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Perceptions faced by a parent who uses a wheelchair

WhenTaniaTalksWhenTaniaTalks Member Posts: 4 Connected
edited August 2018 in Guest blogs

Hi, I’m Tania! I’m a first time Mum to 4 month old Elise. I have hypermobile Ehlers-Danlos syndrome, postural orthostatic tachycardia syndrome, complex migraine and other related conditions. I’m an ambulatory wheelchair user, who is unable to drive (medical reasons related to photosensitivity). I blog over at When Tania Talks, sharing my life through green tinted glasses. This includes my love of beauty and fashion, our pregnancy journey, parenting topics and other things that take my fancy.

 

When I was asked to write about being a parent with a disability, I was really excited to tell you about the physical difficulties I’ve faced and how we’ve adapted. Like babywearing to get around with a baby and a wheelchair (I’d highly recommend babywearing to all parents, it’s amazing!), having a changing station on each floor of the house, fundraising for a SmartDrive so Elise and I can go out independently, and more.

But then I realised that the biggest difficulty I face as a disabled parent is other people’s perceptions. So, I thought I’d tell you about the train journey that really highlighted this to me.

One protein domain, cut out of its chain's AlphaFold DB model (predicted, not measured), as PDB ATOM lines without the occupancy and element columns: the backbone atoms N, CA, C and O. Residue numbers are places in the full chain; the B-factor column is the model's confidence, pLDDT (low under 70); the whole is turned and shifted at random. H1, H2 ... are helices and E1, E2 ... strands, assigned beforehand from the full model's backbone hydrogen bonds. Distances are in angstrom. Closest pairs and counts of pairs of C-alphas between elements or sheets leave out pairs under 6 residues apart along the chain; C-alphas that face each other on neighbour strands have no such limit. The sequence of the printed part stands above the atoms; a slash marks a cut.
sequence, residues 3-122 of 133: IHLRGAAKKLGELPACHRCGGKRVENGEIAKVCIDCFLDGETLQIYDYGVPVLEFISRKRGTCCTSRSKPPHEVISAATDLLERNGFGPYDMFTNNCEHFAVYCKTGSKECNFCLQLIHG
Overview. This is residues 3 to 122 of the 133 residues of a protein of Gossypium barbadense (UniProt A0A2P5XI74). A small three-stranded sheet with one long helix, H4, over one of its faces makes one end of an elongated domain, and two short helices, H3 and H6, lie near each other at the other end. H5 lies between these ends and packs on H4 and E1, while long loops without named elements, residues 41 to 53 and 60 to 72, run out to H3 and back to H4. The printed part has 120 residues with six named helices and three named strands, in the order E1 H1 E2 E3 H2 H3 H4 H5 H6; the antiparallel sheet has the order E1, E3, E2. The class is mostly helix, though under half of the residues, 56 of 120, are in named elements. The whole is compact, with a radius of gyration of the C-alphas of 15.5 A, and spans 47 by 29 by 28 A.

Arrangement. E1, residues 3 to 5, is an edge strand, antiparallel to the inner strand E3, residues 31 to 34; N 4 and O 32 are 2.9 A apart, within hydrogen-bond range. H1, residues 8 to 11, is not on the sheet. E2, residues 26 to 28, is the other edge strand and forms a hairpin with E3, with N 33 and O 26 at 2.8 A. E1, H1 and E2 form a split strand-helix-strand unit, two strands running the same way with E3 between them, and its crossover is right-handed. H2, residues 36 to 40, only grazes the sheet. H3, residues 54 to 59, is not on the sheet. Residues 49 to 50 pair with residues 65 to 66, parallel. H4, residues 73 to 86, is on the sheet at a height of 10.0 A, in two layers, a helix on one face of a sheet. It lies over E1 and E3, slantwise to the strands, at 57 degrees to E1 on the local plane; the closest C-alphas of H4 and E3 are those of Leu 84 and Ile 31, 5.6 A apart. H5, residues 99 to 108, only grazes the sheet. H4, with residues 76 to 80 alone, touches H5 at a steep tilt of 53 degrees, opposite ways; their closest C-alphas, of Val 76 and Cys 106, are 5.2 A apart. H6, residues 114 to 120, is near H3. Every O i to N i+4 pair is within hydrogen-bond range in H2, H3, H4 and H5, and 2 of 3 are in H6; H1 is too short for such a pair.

Elise and I were put onto the train by passenger assistance. The two wheelchair spaces were taken. One by a disabled man, the other by an able woman (by her own admission). The member of staff assisting us asked the able woman to move, so that Elise and I could have the wheelchair space. She happily moved, but a man in the carriage took exception to this. He challenged the member of staff, asking where the able woman was supposed to sit. The member of staff dealt with it well, pointing out that there were plenty of spare seats, but only two wheelchair spaces. This experience left me thinking. Why did this man feel an able woman had more right to a wheelchair space, over a wheelchair user and her baby!? Why did he view Elise and me as being worth less than an able person? Why did he think an able woman was entitled to take one of only two seats suitable and safe for Elise and me to use?